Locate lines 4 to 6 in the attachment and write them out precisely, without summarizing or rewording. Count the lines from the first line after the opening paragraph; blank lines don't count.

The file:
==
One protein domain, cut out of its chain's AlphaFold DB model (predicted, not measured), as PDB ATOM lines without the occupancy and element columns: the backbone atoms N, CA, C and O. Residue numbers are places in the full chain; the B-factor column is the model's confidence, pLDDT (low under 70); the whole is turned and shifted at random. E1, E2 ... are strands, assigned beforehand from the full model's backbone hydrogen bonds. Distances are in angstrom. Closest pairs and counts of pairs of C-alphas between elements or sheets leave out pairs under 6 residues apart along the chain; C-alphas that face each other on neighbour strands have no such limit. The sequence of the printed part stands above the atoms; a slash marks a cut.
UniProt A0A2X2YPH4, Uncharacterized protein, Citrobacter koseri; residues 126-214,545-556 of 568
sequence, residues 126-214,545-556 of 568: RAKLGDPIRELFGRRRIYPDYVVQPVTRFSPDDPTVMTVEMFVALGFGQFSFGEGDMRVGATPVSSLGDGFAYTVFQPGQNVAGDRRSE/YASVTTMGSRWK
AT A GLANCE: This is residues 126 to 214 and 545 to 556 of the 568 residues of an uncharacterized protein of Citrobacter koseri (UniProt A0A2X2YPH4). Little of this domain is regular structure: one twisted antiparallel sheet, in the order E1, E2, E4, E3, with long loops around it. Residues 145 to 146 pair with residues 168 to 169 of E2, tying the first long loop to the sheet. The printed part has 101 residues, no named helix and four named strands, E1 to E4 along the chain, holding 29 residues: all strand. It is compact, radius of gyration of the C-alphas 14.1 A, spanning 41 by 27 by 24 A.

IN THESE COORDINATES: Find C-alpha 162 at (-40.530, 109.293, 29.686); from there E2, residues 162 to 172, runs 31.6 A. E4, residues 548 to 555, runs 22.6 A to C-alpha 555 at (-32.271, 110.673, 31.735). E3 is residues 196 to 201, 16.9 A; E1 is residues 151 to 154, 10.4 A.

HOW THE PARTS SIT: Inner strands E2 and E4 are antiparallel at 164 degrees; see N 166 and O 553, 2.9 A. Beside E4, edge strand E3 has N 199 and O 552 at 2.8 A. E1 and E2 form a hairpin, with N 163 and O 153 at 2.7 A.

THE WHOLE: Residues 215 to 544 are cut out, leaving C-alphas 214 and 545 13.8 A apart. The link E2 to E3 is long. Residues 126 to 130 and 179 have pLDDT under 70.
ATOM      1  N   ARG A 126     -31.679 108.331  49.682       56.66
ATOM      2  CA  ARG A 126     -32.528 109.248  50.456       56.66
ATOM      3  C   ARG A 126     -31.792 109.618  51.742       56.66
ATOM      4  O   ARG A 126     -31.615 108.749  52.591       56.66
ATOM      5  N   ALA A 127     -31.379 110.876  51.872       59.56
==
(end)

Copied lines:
IN THESE COORDINATES: Find C-alpha 162 at (-40.530, 109.293, 29.686); from there E2, residues 162 to 172, runs 31.6 A. E4, residues 548 to 555, runs 22.6 A to C-alpha 555 at (-32.271, 110.673, 31.735). E3 is residues 196 to 201, 16.9 A; E1 is residues 151 to 154, 10.4 A.

HOW THE PARTS SIT: Inner strands E2 and E4 are antiparallel at 164 degrees; see N 166 and O 553, 2.9 A. Beside E4, edge strand E3 has N 199 and O 552 at 2.8 A. E1 and E2 form a hairpin, with N 163 and O 153 at 2.7 A.

THE WHOLE: Residues 215 to 544 are cut out, leaving C-alphas 214 and 545 13.8 A apart. The link E2 to E3 is long. Residues 126 to 130 and 179 have pLDDT under 70.